Michelle O, Bendigo's Endometriosis Story
Womens,  Your Stories

Michelle O, Bendigo’s Endometriosis Story

Story from Rebecca Dimovski’s website, used with her permission, read original here. Go and check out her instagram @Smekka and give her a follow and like. Also post features her AMAZING photography taken from her Project Endo check it out and support it here.

“For as long as I have had my period, pain has been a constant companion that comes along with it. An inseparable duo that would visit me every month, if not twice a month, for 7 to 9 days. Oh, how joyous I was to have finally become a “women” I thought doubled over in pain. ( I am being sarcastic, I actually hated every minute of my first period and every one since. Who comes up with this crap about it being a great time?)

At tender age of 14, I was blessed to have joined this club at last. The pain I felt during my period was absolutely normal right? At least in health class that’s what they had been jabbering on about. I attended an all girls school, even though I was in pain, I was expected to participate in gym class, athletics carnivals, swimming carnivals and the like, having your period was no excuse
“We all get them here, your not an exception” I would have to beg my mum to let me stay home or write me a note for not participating even though she was on the “I think your being over dramatic” boat. I thought that was the worst of it. Boy, was I wrong.

Though out the following years of high school my symptoms began to grow worse. I remember having a few episodes of being in so much pain that I would faint in class and have to be carried to the sick bay by a teacher and my younger sister. Another time, a student and a teacher found me on the bathroom floor during English class. Needless to say, I had a few episodes like this that would result in a phone call to my mother on multiple occasions and on those multiple occasions she would deny that there was anything wrong with me and I was simply being a “hyperchondriac” or “being over dramatic” and insisted I was fine. I wasn’t. She was furious with me one day for getting my step dad to pick me up after one of these episodes. I still to this day don’t understand why she was so upset with me.

Michelle O, Bendigo's Endometriosis Story

I always felt like there was something wrong with me. That It wasn’t normal to experience THAT much pain during your period. Despite what my mum thought, I thought it was best to seek out some answers for my self and made a doctors appointment. My mum told me over the phone on my way to the clinic “there is nothing wrong with you, you are completely healthy, you just have a low pain tolerance” she was right about them not finding anything and at about 15 years old I was told “some women just get bad cramps” by a doctor. Mum was right I begrudgingly thought to myself.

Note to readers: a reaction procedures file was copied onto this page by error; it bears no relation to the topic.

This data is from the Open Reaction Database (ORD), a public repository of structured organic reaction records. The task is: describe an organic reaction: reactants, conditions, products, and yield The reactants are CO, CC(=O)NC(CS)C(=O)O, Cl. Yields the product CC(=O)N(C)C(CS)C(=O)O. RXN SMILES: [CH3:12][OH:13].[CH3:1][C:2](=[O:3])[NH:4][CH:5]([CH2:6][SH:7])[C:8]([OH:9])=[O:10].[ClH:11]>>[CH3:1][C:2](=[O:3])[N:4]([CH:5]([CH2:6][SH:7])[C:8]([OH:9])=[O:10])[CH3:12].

For years the symptoms kept coming and slowly getting worse. At 16 I scheduled another appointment with a different doctor and they listened to me complain about my “pelvis feeling like its on fire” and “vomiting, breaking out in a cold sweat and fainting from the amount of pain I am in” and they scheduled a blood test to check if I was pregnant and an STI check. This kept happening every time I went to a doctors clinic to discuss my uterine pain and other symptoms associated with hormones. Then when I was 18 they decided it was time to give me an ultrasound. FINALLY. I thought. They will find something for sure.

Now, when I went in for this ultrasound I had to drink a litre of water 30mins before hand. I can tell you, If there was a hell, waiting in the waiting room to be seen with a full bladder was close, but when I got into the room and they lubed up my belly and stated pressing down on my bladder to “get a good look” that, that was my hell. It took every ounce of my consecration not to pee myself. When they finally told me I could “relive” myself I was in turn relived. When I came back from the most glorious visit to the toilet I was told that it was time for an “internal” scan. What?!?! The sonographers holding up this wand. I felt the colour drain from my face… how had my doctor neglected to inform me of this quite confronting practice? My relief was shortly lived and I was back to feeling uncomfortable as I lay there watching the sonographer lube up this camera wand. I had to keep reminding myself to relax. I can tell you that I was far from relaxed about the whole ordeal, but we got there in the end and that’s another uncomfortable experience I can say I lived though. Just like a Pap smear only bigger…